Travis Milton, former head chef of Richmond’s Comfort restaurant, never thought he’d be joyriding with Padma Lakshmi around his Appalachian property in a four-wheeler.
But that’s exactly what happened when the TV cooking celebrity visited Milton at his new restaurant, Hickory, in Bristol for an episode of her show “Taste the Nation with Padma Lakshmi” on Hulu.
On the show, Lakshmi, alsohost of the competition series “Top Chef,” travels across the country, exploring a variety of cultures and cuisines.
Milton appears on Episode 203, “Padma and the Beanstalk,” currently streaming on Hulu, in which Lakshmi visits Appalachia to learn more about the mountain South, its heritage, inventive recipes and complex history.
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“I get a decent amount of asks to do stuff involving Appalachia. I’m very conscious about what I pick and choose,” Milton said from his home in Bristol. “There’s always a bit of nervousness on my part, as an advocate for social change and economic development in Appalachia.”
Milton grew up in Castlewood in rural Southwest Virginia where he learned how to cook from family traditions, before becoming a chef and leading the kitchen at Jason Alley’s Comfort restaurant downtown on West Broad Street.
Milton left Comfort in 2015 to launch his own restaurant. It took almost 10 years, but last year, he opened Hickory, a farm-to-table, high-end Appalachian food restaurant at the Inn at Nicewonder Farm & Vineyards in Bristol.
“I want to shine a light on what Appalachian food is, the cultures that have culminated in it. We’re not this bastion of poor white people in a holler, which this place has been pigeonholed into. That’s been my life’s goal and mission since I left Comfort. This show really hit all those points for me. They wanted to show the Appalachia that I know,” Milton said.
The roots of Appalachian food come from the people who lived in the mountains, from Native Americans and enslaved people of African descent to Scotch Irish and Italian immigrants, Milton said. “All of that culminates in Appalachian food. Throw in poverty and subsistence, which forces creativity, you get a crazy different cuisine,” he said.
On the show, Lakshmi visits Milton in his kitchen where they cook a few of Milton’s signature dishes, such as cornbread, chowchow, killed salad dressed in bacon fat, and leather britches, an Appalachian way of drying and preserving green beans that turns into a meaty, satisfying stew dish under Milton’s hands.
“Traditional Appalachian food doesn’t always show well on TV. It’s more like a smorgasbord, similar to other cultures around the world, like Korean foodways, with different dishes and pickles and stews. Appalachian food is very similar,” Milton said.
The “Taste the Nation” producers visited Milton’s restaurant before they started filming to get a sense of his Appalachian cooking.
At Hickory, Milton builds upon his childhood recipes in new and inventive ways, like whipped Spam with house pickles, nori, yuzu hot sauce and fried saltines, which was a hit with Lakshmi, Milton said.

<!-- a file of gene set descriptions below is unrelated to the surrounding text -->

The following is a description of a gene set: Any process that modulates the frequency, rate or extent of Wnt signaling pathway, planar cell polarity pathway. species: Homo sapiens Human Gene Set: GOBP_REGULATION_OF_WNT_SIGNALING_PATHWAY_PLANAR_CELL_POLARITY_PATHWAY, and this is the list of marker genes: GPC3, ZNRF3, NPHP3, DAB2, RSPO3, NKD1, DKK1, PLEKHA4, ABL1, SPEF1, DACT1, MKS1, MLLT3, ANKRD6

“It’s an homage to my great-grandmother. She was the best cook I’ve ever known,” Milton said.
Dishes on the Hickory menu vary in price from $9 to $16 for small bites to $32 to $65 for large plates, ranging from the down-home and humble, such as cornbread with sorghum butter, to more elevated dishes, such as roasted oysters with smoked drawn butter, Benton’s ham and buttermilk cheddar or the Tomahawk porkchop with hen of the woods mushroom and chervil.
“Once the producers sat down and ate with me at the restaurant and saw some of the elevated stuff we’re doing, how we ate growing up, it took shape pretty quickly,” Milton said. “It was eye-opening even for me.”
Nicewonder Farm & Vineyards is a 28-room luxury inn, restaurant, vineyard and event space located at The Virginian Golf Club in Bristol.
“It’s everything I ever dreamed of having for a restaurant,” Milton said. “Having the farm attached to the restaurant, a vineyard, being in the middle of farmland and this breathtaking spot. And I got to put up pictures of ‘The Golden Girls’ in my kitchen,” Milton said, who has a love of 1980s television.
He even talked about “Golden Girls” with Lakshmi, who confessed her affection for the show “Frasier.”
Milton still visits Richmond about once or twice a year to see friends and former co-workers. He said he always pops into GWARbar: “That was the place we’d always go to after Comfort,” which eventually closed in 2020. He does the same at ZZQ Texas Craft Barbeque, to visit Chris Fultz and Alex Graf, and he checks in on the folks at Longoven in Scott’s Addition.
“Richmond will always have a piece of my heart,” he said.
But for now, he’s fully focused on Hickory, the restaurant he’s been dreaming of for years that is finally a reality.
“It’s really insane. Having a concept in your head and trying to make it happen for over 10 years. You hit a lot of ups and downs. There’s a lot of soul-searching. When you get so close, so many times and wonder, ‘Am I ever going to do this?’ ” he said. “The most important thing to me is being able to create a place that is creating jobs and training for young cooks down here, to learn these fine-dining techniques. And then the level of service we offer here and the beauty of this property. It really blows my mind. Being able to show the Appalachia that I see. That’s the most important thing to me.”
Colleen Curran (804) 649-6151
@collcurran on Twitter